In conjunction with this week’s release of new iMacs and a slew of revamped accessories, Apple gave journalist Steven Levy unprecedented access to one of the company’s top-secret testing labs where it designs, prototypes, and tests all of its Mac accessories. Officially called the Input Design Lab, this secretive building is where Apple gets to work ensuring that its keyboards, trackpads, and mice are all up to snuff with the company’s standards.
Seeing as how no outsider has ever been granted access to the lab, the photos Levy was allowed to take and publish are extremely interesting, especially given Apple’s notorious reputation for taking product secrecy to the extreme.
Levy relays how Apple, when testing new keyboards for example, sweats every detail imaginable, even going so far as to hook up test subjects with external sensors to measure how their body responds to continued use.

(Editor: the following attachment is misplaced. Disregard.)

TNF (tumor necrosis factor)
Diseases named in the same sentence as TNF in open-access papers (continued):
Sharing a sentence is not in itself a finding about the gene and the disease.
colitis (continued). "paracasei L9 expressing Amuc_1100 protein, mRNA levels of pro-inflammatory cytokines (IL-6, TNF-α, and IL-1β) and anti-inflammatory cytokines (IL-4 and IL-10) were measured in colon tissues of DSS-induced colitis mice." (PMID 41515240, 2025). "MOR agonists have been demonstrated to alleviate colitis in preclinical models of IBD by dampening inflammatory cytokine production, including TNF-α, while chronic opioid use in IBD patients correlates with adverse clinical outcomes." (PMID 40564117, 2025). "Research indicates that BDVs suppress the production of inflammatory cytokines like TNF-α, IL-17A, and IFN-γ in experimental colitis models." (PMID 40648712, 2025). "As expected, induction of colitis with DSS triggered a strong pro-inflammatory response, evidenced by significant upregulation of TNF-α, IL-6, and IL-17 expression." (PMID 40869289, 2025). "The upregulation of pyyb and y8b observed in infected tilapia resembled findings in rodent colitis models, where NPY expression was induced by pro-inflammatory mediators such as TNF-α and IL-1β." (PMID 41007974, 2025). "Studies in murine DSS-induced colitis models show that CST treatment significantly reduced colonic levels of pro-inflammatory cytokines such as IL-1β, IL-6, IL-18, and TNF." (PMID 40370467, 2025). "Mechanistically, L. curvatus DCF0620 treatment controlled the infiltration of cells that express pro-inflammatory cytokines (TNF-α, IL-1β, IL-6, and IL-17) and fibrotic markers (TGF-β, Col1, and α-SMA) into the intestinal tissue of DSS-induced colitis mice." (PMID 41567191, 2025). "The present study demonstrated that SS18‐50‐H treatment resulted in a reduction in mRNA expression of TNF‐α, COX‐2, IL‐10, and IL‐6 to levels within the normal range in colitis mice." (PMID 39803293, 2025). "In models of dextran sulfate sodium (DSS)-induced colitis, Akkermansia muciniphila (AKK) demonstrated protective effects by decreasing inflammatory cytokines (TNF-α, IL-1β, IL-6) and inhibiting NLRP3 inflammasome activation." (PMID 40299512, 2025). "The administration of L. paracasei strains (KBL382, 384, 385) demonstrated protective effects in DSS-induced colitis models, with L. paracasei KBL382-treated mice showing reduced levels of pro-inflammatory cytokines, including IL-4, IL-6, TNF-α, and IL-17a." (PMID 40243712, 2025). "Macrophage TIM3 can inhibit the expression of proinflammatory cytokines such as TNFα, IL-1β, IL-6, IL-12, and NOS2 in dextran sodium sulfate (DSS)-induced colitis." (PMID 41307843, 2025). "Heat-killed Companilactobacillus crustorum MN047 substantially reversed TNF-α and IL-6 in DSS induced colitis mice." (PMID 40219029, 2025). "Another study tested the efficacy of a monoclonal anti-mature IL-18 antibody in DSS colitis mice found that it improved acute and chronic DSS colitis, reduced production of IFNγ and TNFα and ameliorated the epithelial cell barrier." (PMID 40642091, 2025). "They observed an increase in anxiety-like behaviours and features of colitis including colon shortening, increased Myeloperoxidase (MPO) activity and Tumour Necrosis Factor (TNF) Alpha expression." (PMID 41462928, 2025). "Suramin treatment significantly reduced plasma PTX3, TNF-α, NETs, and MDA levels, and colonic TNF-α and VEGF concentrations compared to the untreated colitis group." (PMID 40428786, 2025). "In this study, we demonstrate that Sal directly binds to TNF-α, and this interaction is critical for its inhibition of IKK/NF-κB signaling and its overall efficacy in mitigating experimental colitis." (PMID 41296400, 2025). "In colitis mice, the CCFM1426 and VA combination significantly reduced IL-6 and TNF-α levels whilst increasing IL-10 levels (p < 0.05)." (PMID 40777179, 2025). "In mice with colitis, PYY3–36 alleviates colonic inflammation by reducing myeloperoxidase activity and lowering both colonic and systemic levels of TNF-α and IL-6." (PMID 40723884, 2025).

In a user test lab, Apple puts subjects before keyboards and wires them up to sensors to measure how typing on the unit affects the body. “We do internal user studies, using a wide cross section of people,” says Kate Bergeron, VP for Ecosystem Products and Technologies. (She’s basically Apple’s czar of input devices.) “We monitor muscle fatigue and memory, acoustics, accuracy, and other tests on all the keyboards.”
The photo below shows what the process looks like.
Apple, naturally, also tests its keyboards for durability. For instance, one of Apple’s custom designed testing machines taps on keyboard prototypes up to five million times to make sure it can survive years of use.
The photo below shows a small doorway into Apple’s acoustics room, the place where Apple tests accessories to ensure that the sounds they emit, whether it be the click of a mouse or the tapping of a keyboard, are pleasant to the ear.
Make sure to hit the source link below to see Levy’s full rundown of photos from Apple’s previously secretive Input Design Lab. It’s a rare peek behind the curtain that Apple tends to keep up with a seemingly unparalleled obsession.